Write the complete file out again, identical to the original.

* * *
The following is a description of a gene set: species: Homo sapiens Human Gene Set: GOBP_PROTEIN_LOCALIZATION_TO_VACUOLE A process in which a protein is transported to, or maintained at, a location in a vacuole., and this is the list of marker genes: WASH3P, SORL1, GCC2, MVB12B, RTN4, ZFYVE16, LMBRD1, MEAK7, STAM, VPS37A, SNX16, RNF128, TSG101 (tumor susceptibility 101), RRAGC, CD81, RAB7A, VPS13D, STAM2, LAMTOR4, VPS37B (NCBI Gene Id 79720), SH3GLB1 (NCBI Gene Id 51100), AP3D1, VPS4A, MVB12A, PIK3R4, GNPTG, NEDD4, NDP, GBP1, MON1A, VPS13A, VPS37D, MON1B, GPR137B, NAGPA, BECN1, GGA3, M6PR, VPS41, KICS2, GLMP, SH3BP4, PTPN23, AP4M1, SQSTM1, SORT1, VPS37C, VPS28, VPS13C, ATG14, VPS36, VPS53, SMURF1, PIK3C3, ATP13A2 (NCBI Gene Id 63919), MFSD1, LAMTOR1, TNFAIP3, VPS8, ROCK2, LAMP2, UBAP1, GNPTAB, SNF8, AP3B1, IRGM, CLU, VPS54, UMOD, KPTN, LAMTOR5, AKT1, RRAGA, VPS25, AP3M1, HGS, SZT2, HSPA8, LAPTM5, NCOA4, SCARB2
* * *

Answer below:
The following is a description of a gene set: species: Homo sapiens Human Gene Set: GOBP_PROTEIN_LOCALIZATION_TO_VACUOLE A process in which a protein is transported to, or maintained at, a location in a vacuole., and this is the list of marker genes: WASH3P, SORL1, GCC2, MVB12B, RTN4, ZFYVE16, LMBRD1, MEAK7, STAM, VPS37A, SNX16, RNF128, TSG101 (tumor susceptibility 101), RRAGC, CD81, RAB7A, VPS13D, STAM2, LAMTOR4, VPS37B (NCBI Gene Id 79720), SH3GLB1 (NCBI Gene Id 51100), AP3D1, VPS4A, MVB12A, PIK3R4, GNPTG, NEDD4, NDP, GBP1, MON1A, VPS13A, VPS37D, MON1B, GPR137B, NAGPA, BECN1, GGA3, M6PR, VPS41, KICS2, GLMP, SH3BP4, PTPN23, AP4M1, SQSTM1, SORT1, VPS37C, VPS28, VPS13C, ATG14, VPS36, VPS53, SMURF1, PIK3C3, ATP13A2 (NCBI Gene Id 63919), MFSD1, LAMTOR1, TNFAIP3, VPS8, ROCK2, LAMP2, UBAP1, GNPTAB, SNF8, AP3B1, IRGM, CLU, VPS54, UMOD, KPTN, LAMTOR5, AKT1, RRAGA, VPS25, AP3M1, HGS, SZT2, HSPA8, LAPTM5, NCOA4, SCARB2